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Croydon resident Jake Papas opens up about his problems with mental health, and how we helped him turn things around. This article was published The Croydon Citizen's mental health edition in May 2016.

How conversation saved my life

Let’s talk about mental health.

Or: how I would likely be dead right now if it wasn’t for volunteers at Off The Record Croydon. And even then it was a close call.

Let’s rewind a little bit to 2008, where I was socially awkward teenager generally making the world a worse place for my having been there. I was attending Trinity School, where people will likely remember me as an unusual, frustrating individual with no clue how to act or interact with others. I manipulated other people around me into getting what I wanted, and when it frequently failed, I was prone to outbursts of aggression or grief. Sometimes both. I spent most of my time terrified – terrified of my schoolwork, my peers, even of my friends. More potently, though, I was terrified of – and disgusted by - myself.

When I came to university in 2009, things were not much better. I developed a serious problem with alcohol, and attended no more than, I estimate, six weeks worth of classes in three years of tuition. I spent a lot of money I didn’t have whilst alienating my new-found and hard-won friends. I broke up with my girlfriend and entered a string of damaging, unhealthy and – ultimately – short relationships.

A friend of mine, concerned for my wellbeing, handed me a card for Off The Record Croydon, a volunteer counselling organisation for 16-25s in Croydon.

I had tried counselling before, at university, with mixed results, and I was sceptical at first. But the first six weekly sessions I had completely changed things. The provision of an environment in which I could fully and safely explore myself - and my mistakes - laid the foundation for my recovery. Several months later, I formally ended my study at university, secured full-time employment in their IT department, and began a course of antidepressants.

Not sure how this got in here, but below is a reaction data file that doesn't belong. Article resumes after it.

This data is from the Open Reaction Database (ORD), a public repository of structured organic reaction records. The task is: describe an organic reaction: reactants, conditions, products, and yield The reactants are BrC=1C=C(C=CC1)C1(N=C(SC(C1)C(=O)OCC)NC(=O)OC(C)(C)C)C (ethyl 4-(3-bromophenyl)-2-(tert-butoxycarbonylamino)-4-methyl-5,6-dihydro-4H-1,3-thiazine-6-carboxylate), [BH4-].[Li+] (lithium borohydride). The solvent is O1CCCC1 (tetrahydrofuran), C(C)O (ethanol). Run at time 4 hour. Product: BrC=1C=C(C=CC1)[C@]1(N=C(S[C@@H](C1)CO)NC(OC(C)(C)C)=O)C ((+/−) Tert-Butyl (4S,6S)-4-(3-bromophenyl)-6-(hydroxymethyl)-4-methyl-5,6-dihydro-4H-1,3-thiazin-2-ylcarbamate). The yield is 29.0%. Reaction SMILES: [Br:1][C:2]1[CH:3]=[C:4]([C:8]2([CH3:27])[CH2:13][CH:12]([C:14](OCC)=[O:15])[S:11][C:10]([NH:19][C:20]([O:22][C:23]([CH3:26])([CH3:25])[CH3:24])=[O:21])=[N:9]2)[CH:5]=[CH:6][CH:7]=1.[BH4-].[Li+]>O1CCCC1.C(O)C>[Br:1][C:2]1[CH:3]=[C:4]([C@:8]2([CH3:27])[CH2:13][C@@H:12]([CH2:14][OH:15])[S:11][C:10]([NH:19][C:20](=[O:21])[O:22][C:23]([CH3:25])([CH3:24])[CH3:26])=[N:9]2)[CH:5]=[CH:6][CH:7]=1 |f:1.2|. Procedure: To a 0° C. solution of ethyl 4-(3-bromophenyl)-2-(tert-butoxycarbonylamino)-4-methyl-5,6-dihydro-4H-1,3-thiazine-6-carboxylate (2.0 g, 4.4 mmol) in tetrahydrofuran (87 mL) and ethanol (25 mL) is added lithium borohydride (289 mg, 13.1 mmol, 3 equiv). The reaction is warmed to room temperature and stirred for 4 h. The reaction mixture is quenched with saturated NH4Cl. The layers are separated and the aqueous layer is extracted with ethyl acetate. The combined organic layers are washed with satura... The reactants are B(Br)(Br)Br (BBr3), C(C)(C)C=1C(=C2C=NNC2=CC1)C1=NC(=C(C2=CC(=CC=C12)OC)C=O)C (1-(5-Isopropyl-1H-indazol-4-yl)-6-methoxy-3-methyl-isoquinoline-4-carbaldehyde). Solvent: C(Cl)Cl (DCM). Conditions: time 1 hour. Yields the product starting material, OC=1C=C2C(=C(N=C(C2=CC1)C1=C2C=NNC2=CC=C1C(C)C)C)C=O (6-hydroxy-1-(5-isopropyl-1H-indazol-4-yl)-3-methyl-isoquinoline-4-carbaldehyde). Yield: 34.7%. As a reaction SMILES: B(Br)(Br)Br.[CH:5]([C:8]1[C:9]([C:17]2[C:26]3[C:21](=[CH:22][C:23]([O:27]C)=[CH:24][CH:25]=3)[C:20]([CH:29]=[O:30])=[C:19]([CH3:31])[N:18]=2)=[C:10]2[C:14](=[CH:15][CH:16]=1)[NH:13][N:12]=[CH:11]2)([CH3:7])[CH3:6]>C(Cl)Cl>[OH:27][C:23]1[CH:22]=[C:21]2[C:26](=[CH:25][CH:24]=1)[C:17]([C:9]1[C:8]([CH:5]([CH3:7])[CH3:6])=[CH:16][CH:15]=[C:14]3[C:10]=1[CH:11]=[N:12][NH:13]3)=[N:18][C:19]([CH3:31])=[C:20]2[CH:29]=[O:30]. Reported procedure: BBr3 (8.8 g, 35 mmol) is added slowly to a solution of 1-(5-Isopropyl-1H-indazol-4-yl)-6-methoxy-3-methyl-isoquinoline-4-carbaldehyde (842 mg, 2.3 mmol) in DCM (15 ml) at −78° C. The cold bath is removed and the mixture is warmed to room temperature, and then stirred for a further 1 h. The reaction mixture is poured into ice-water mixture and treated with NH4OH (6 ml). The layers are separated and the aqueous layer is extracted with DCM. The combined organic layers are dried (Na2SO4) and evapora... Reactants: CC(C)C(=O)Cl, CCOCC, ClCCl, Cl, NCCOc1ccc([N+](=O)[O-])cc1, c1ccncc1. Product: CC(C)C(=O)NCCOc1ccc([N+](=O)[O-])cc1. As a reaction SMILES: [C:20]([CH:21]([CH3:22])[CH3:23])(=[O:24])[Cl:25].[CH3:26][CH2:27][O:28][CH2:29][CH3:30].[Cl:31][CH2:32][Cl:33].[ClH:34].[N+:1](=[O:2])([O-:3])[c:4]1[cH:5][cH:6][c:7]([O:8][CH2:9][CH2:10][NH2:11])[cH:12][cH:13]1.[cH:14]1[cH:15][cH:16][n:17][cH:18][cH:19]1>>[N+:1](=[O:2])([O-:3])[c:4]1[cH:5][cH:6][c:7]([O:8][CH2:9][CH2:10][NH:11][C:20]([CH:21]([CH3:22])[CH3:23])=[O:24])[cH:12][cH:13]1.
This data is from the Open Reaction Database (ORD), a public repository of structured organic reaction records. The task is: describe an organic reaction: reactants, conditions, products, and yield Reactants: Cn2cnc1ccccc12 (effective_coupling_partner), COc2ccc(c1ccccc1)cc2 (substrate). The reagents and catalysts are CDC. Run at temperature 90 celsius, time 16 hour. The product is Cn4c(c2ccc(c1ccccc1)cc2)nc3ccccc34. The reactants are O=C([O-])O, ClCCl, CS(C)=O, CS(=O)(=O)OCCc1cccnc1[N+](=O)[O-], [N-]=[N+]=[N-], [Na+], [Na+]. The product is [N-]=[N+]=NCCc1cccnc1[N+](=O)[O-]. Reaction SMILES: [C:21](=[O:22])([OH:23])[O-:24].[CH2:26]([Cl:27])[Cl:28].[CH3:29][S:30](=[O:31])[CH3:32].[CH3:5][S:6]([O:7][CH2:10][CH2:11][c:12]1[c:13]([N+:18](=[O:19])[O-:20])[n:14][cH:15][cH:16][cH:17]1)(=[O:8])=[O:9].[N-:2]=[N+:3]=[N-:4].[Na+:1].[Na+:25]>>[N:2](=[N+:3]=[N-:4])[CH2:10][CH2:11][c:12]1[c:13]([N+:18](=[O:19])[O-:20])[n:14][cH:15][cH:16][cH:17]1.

I wish that the sad story could have ended there, but in May of 2013, nine months after first seeing a counsellor, I had a near-miss with suicide on my way to work. It has been nearly three years since then. Three years of fighting back against the darkness, and though I don’t know if I’ll ever win the battle, I certainly seem to have gained the upper hand since then. I moved back to my hometown of Croydon. I am engaged to my partner of five and a half years. I’ve gone from six daily pills and grim, bedbound unemployment to one morning dose and work at a small local business renovating vintage pinball machines. By any measure, I have come a long in these three years, and a longer way still from my teenage troubles.

The question remains for me though – if I had not been to see the counsellors at Off The Record Croydon, and in doing so, started fully exploring the possibility that I am mentally ill, would I still be here today? And how much trouble could have been avoided if I’d sought out their services sooner?

Off The Record offers many services, but the central role that it offers is counselling. You are provided with six weekly hour-long sessions on the time and day of your choice. You sit down in a comfortable chair opposite your counsellor. He or she will close the door behind you, and for the next hour, you have carte blanche – a black canvas, a sand-pit in which you can explore any aspect of yourself, any troubling facet of your life. It seemed to me that the simple act of articulating my feelings, by necessity transforming thoughts and concepts into words and sentences, focused them in my head.

If you are explaining your feelings to someone else, then you learn to express your feelings in a way that they can understand – by extension, simply by explaining your troubles to somebody else, you have wrangled the previously nebulous facts, thoughts and feelings in your mind into a form that both the counsellor and you, yourself, can better understand. The counsellors will help you to get a grip on the contents of your own mind, and when you have started on that path to understanding, your problems start to seem less insurmountable.

I cannot implore you enough to contact them, whether you are a young person having problems, or simply interested in volunteering as a counsellor. You might not think that your problems are as serious enough to be worth bothering other people about, but when you have the environment that Off The Record provides for you, then you might be surprised at what you find out about yourself – and how much better you can feel for having it shared with them. Not many organisations can legitimately claim that they can change your life, but the patient, helpful and accommodating staff at Off The Record changed mine for the better.”

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